SENATE TENTATIVELY PASSES TUITION SCHOLARSHIP PROGRAM
|Senator Larry Taylor of Friendswood sponsored the bill to allow businesses to write off donations for private school scholarships for low-income students.|
(AUSTIN) — The Senate gave preliminary approval to a bill Monday that would create a tax-credit program for businesses that donate to scholarship programs for low-income or disadvantaged students. SB 4 by Education Committee Chair Larry Taylor would allow a business to write off donations of up to half of their annual tax liability to a non-profit organization that offers scholarships for private school tuition.
Students eligible for the program would have to come from a family that earns less than 250 percent of the federal free and reduced lunch program. Students who are in foster or institutional care and students with disabilities would also qualify. Scholarships would be limited to seventy-five percent of the cost of educating a student at a public school, which is about $5900 per year, or the cost of tuition at the private school, whichever was less. The program is capped at $100 million per year, which Taylor says would pay for about 16,000 scholarships. Private schools that accept scholarships under this bill must be accredited by the state and meet certain federal accountability standards.
Another provision of the bill would seek to help students that remain in public school. Twenty percent of the scholarship donations would go to create assistance grants for students that remain in public school, who could apply for up to $500 to help cover the cost of tutoring, transportation or extracurricular activities. Rural counties with less than 100,000 in population are exempted from the private school tuition provisions, but could still use the public school grant portion of the bill.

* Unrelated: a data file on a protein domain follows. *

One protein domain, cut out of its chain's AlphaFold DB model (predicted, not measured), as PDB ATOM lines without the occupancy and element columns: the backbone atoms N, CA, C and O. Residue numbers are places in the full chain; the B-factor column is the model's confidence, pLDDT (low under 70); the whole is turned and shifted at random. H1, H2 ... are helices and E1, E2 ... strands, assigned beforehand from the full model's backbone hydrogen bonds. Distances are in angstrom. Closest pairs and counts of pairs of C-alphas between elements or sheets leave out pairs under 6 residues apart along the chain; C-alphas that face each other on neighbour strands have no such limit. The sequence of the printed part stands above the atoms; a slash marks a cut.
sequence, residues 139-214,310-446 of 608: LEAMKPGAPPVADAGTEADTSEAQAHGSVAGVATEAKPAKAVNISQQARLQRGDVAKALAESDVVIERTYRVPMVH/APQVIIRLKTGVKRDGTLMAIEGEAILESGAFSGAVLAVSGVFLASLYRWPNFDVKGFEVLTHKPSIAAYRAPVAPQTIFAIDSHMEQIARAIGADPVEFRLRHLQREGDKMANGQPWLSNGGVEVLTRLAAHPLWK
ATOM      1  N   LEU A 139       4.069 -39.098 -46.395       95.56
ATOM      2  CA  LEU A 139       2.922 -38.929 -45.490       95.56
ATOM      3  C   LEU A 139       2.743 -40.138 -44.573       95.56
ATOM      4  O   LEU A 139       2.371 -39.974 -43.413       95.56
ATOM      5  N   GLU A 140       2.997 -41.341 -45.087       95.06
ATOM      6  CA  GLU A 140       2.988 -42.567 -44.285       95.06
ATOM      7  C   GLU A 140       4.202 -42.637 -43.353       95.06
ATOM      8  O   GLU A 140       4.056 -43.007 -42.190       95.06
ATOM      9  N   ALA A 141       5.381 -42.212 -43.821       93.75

Senator José Rodríguez of El Paso raised some questions about the bill. "Why would we be taking money from our public schools and giving it to private schools," asked Rodríguez. Schools are given funding based on number of attendees, and Rodríguez raised the concern that taking students out of public schools will lower their overall funding. Taylor replied that with the state adding 80,000 students per year, a loss of 16,000 students wouldn't impact school funding appreciably. "I don't think you're going to have any district losing money under this bill, because of the growth that's coming from other students," said Taylor. The bill will likely face a final vote on Tuesday.
Also Monday the Senate passed an omnibus border security bill, SB 3 by Granbury Senator Brian Birdwell. The bill would authorize the construction of two facilities in the border region, one to train law enforcement personnel and another to act as a clearinghouse for intelligence relating to border area crime. It would direct DPS to study the feasibility of southbound checkpoints to check for guns and other contraband flowing into Mexico from the United States. It would also tighten penalties for human smuggling. That bill now heads to the House for further consideration.
The Senate will reconvene Tuesday, April 21 at 11 a.m.